If you want to do something about inequality then you should be proposing education reforms, not attacking the fairtax. We need a better tax system that is simpler (less exceptions it could still be progressive if the income tax remains).


I could even go with some income tax systems that would only tax declared consumption (if something like that is even possible). that is close enough to the Fairtax for me though
Exactly why would our savings rate rise if we had a fairtax? Whats the mechanism that would cause that to happen?
 

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:^)


Yes.
America developed a bigger Middle class thru Income taxes aimed at the very vrich.
Disparity of income and education (which aren't divorced) were the character of America in 1900.
Ask Teddy Roosevelt.


Inequality is not a 'disease', but it IS a natural state in a capitalist system.
One that needs Mitigation .. and has it to an even greater degree in most advanced economies.


Regressive/Less PROgressive rates are what I allege/is demonstrably destroying the Middle Class now.
And Progressive rates, again, are what helped create the large Middle Class which Parralels the high top marginal rates.


The prebate in Fairtax is just there to obscure the Scam.

Fairtax is "revenue Neutral" and clearly the rich/very rich are going to pay MUCH less. They go from paying 38% of Income, + 15% Cap Gains/Divs/ + estate tax... to merely paying 30% of what they spend. Probably 3-10% of income.
A Huge loss of income to the govt.
SEE ABOVE.

So.. who pays more?
It's a complete Scam, whose real needed rate is 56/57%; SEE ABOVE.
Exactly, you got that pefectly.
 

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So if you agree that it is educational inequality that is the problem, then you should see how all of this talk about higher taxes on the rich isn't very crucial. Even the middle class in America could go by with a little less for a few years when taxes are raised on everyone to pay for better education and have a higher saving rate. We need to think about the future and prepare for it.

As I said, I dont see the connection between income inequality and productivity inequality (when too much of our population is not productive as adults). If the fairtax actually helps the economy instead of putting a bandade over the plight of the middle class (which increasing taxes on the rich to give everyone else expensive tax cuts will do) then it is worth it. Before you call a certain income tax structure a scam, tell me what your ideal income tax distribution or ideal wealth distribution should be then.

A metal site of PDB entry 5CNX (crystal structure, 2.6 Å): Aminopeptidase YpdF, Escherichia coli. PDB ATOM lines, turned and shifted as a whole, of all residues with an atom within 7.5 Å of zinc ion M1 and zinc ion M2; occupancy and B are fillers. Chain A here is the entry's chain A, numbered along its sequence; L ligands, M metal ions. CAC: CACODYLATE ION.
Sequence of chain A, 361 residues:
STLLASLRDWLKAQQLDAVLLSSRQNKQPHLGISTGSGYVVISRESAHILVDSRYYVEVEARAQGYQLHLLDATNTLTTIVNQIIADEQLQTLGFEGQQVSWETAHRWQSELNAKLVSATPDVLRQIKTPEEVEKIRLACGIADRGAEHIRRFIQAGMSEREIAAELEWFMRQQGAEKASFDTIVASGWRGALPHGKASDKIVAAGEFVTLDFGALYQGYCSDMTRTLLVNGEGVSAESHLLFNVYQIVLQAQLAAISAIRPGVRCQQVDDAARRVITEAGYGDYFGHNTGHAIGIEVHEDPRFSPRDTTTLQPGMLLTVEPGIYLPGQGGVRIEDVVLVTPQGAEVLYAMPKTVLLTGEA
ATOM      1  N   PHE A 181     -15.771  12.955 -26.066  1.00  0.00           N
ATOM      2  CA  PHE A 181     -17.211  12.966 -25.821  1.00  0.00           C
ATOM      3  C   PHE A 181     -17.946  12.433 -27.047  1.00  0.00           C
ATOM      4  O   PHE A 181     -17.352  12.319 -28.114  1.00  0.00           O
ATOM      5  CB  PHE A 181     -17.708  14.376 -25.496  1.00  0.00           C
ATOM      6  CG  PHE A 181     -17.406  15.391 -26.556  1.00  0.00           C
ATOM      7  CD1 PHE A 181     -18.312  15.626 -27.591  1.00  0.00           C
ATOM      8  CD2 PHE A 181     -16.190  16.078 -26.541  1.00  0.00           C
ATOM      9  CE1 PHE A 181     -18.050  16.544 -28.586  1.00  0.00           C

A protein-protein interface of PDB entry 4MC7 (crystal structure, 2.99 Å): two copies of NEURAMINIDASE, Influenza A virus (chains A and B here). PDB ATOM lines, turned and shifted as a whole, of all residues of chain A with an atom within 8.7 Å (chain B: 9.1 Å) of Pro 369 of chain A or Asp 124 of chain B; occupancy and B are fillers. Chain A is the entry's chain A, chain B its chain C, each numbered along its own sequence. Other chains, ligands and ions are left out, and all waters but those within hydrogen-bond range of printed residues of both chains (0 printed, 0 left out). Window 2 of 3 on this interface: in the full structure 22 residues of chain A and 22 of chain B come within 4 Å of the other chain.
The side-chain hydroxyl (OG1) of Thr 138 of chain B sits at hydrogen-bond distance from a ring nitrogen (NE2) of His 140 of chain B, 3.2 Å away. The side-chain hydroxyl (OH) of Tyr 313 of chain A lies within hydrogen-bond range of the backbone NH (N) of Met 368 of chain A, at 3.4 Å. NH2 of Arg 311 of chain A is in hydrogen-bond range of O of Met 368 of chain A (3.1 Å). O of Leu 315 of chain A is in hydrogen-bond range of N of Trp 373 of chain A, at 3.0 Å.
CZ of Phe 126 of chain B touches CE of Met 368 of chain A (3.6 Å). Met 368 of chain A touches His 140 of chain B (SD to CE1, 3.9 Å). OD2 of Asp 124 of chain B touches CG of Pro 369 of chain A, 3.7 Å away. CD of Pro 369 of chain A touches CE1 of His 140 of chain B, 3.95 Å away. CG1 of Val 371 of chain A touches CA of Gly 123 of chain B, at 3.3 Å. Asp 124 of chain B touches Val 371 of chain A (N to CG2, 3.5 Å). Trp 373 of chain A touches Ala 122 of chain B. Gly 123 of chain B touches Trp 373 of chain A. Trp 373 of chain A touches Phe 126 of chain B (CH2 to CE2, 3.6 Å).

I dont mean that inequality in general is not nescesarily true, but HIGH levels of inequality are not nescesary for a strong economy.
I think that a lot of people get confused about the "47% dont pay any income tax" thing. They assume tha means that 47% of our population is not productive. Paying income tax has little to do with productivity.

First, some of those who dont pay income tax are retired people living off of their savings, maybe they are not currenly productive, but do we really expect a 92 year old to be that productive? Isn't it ok that they are living off of their previous productivity?

Who pays income tax and who doesnt is determined by how much income from work that people have. There is not really that more correlation between income and production though. There are lots of very producive people who have low incomes, and lots of very high income folk who are not productive at all.

A bankrobber can become quite wealthy, but are bankrobbers productive?

A street sweaper can be the best streat sweaper in the world and sweep more streets than anyone else, and thus can be quite productive, but never have a large income or become wealthy.

The most famous plastic surgion to the stars may become rich from doing just a few nose jobs, another plastic surgion may have to do thousands of nose jobs to make the same income.

A rich brat who has never held a job in his/her life may instantly become rich at the time of his/her parents death. The transfer of wealth from one person to another does in no way indicate production.

There is simply not a lot of correlation between income and producivity.

Increasing productivity is certainly a good thing, but it has very little to do with income distribution. Its actually possible that we could significantly improve production, and overall become a much wealthier society, but still have that "47 percent dont pay income taxes" thing going on, despite the fact that that same 47 percent contributed significantly to the increase in overall wealth and productivity.